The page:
With increasing connectedness, network intrusion has become a critical security concern for modern information systems. Various network intrusion incidents have been reported in recent years and they have brought about considerable financial and societal damage. The purpose of Network Intrusion Detection (NID) is to identify malicious activities in network traffic. As shown in Figure 1, where network activities are represented by records in a table, NID needs to distinguish abnormal network activities from normal ones based on their particular features (e.g., duration, protocol, service and state). In this example, it can be observed that uses the udp protocol and the dns service with fixed-size source-to-destination bytes. Since matches the characteristics of a generic attack, it is considered to be a network intrusion. However, the record of represents a normal activity. NID is usually considered as a binary classification problem tasked with labeling each activity as Normal or Abnormal. Even though NID can be performed based on expert rules and data mining, its state-of-the-art performance has been achieved by deep learning.
Unfortunately, the efficacy of deep models depends on large quantities of accurately labeled training data, which may not be readily available in real scenarios. In addition, it is common in modern networks that traffic distribution continuously shifts. As a result, even a well trained deep model may still mislabel many activities in real networks. It is noteworthy that limited interpretability of deep models further exacerbates the challenge. Therefore, there is a need for interpretable risk analysis, which can detect the activities mislabeled by a machine classifier and explain why. Toward this end, we propose a novel solution of risk analysis for NID in this paper. Built upon on the recently proposed framework of LearnRisk, the proposed solution first extracts interpretable risk features, then trains a risk model by a learning-to-rank objective and finally applies the learned risk model to rank activities by their misprediction risk. As shown in Figure 2, it consists of three steps: risk feature generation, risk model construction and risk model training. To ensure that risk features are interpretable and discriminative, we construct various risk metrics from different perspectives, including domain knowledge and statistical abnormalcy. Specifically, we leverage the CIA domain knowledge, which stands for Confidentiality, Integrity and Availability, to quantify security compromise. Confidentiality measures information concealment, Integrity measures information trustworthiness and Availability measures the ability to use desired information. In addition, we measure intrusion risk from the perspective of anomaly detection, based on the observation that intrusions are usually statistical outliers among a larger number of normal activities.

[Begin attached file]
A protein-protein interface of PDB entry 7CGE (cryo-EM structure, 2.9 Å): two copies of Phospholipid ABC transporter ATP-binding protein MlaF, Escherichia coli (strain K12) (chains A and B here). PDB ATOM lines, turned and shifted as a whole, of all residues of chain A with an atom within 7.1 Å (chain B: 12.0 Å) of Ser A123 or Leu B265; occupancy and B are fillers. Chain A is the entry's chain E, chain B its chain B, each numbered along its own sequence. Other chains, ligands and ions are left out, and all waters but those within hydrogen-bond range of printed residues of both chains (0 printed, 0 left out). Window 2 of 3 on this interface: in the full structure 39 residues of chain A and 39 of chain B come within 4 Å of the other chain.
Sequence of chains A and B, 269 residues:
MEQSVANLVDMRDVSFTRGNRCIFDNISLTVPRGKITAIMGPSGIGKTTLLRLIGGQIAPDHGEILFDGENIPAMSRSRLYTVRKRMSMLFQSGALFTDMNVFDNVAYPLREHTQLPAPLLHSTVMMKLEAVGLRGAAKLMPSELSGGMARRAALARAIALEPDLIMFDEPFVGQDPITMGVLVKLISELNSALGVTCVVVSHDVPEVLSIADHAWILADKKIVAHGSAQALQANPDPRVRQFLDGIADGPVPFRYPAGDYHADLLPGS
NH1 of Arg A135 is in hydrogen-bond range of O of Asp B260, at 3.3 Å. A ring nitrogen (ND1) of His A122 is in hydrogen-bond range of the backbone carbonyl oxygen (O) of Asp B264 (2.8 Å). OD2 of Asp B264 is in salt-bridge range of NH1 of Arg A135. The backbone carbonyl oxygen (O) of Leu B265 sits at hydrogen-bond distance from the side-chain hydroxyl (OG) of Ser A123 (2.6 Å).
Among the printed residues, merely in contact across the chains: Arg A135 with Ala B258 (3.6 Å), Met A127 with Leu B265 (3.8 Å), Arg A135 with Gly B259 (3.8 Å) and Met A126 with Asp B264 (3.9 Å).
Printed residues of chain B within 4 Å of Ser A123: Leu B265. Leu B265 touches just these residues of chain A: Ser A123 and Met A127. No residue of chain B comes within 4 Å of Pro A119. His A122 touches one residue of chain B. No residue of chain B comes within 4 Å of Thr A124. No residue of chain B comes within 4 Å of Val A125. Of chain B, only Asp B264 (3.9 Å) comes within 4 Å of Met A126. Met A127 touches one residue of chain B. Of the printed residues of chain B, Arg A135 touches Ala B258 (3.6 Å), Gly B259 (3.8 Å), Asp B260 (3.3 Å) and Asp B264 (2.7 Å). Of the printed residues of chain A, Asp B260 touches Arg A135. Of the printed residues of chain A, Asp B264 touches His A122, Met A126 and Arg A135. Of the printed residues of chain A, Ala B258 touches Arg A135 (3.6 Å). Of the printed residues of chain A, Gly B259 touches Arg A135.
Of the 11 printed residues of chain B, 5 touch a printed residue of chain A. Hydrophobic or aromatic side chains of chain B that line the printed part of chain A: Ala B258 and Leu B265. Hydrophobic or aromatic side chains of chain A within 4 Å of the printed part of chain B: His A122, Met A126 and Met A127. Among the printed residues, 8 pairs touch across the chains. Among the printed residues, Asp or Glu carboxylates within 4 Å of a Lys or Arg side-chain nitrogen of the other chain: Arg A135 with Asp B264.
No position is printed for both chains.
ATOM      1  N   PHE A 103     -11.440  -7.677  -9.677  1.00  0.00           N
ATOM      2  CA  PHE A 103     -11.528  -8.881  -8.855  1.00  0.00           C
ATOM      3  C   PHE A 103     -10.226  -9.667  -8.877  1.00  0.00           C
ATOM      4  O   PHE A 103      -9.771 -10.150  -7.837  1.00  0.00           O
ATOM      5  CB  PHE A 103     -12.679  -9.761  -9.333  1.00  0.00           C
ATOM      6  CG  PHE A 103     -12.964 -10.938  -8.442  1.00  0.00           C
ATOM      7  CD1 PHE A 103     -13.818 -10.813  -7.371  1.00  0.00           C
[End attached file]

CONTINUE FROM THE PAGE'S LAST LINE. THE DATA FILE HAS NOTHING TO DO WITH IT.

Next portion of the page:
Furthermore, since risk analysis can measure the misprediction risk of a machine classifier on unlabeled activities, it provides classifier training with a viable way to adapt towards a particular workload. Therefore, we also present a novel solution of adaptive deep training for NID based on risk analysis. As shown in Figure 3, it consists of two phases: the traditional training phase and the following adaptive training phase. In the first phase, it pre-trains a deep model in the traditional way based on labeled training data, while the second phase further fine-tunes the model towards unlabeled target data by minimizing their misprediction risk.
The main contributions of this paper are as follows:
We propose a novel solution of interpretable risk analysis for NID. In particular, we present a technique of risk feature generation that can effectively fuse various intrusion risk factors for risk measurement.
We present a novel solution of adaptive deep learning for NID, which can effectively tune a deep model towards a target workload by minimizing misprediction risk.
We empirically validate the efficacy of the proposed solutions on real benchmark data by a comparative study. Our extensive experiments have shown that the proposed solution of risk analysis can identify the mislabeled activities with considerably higher accuracy than the existing alternatives, and adaptive deep learning can effectively improve the performance of deep models in both offline and online settings.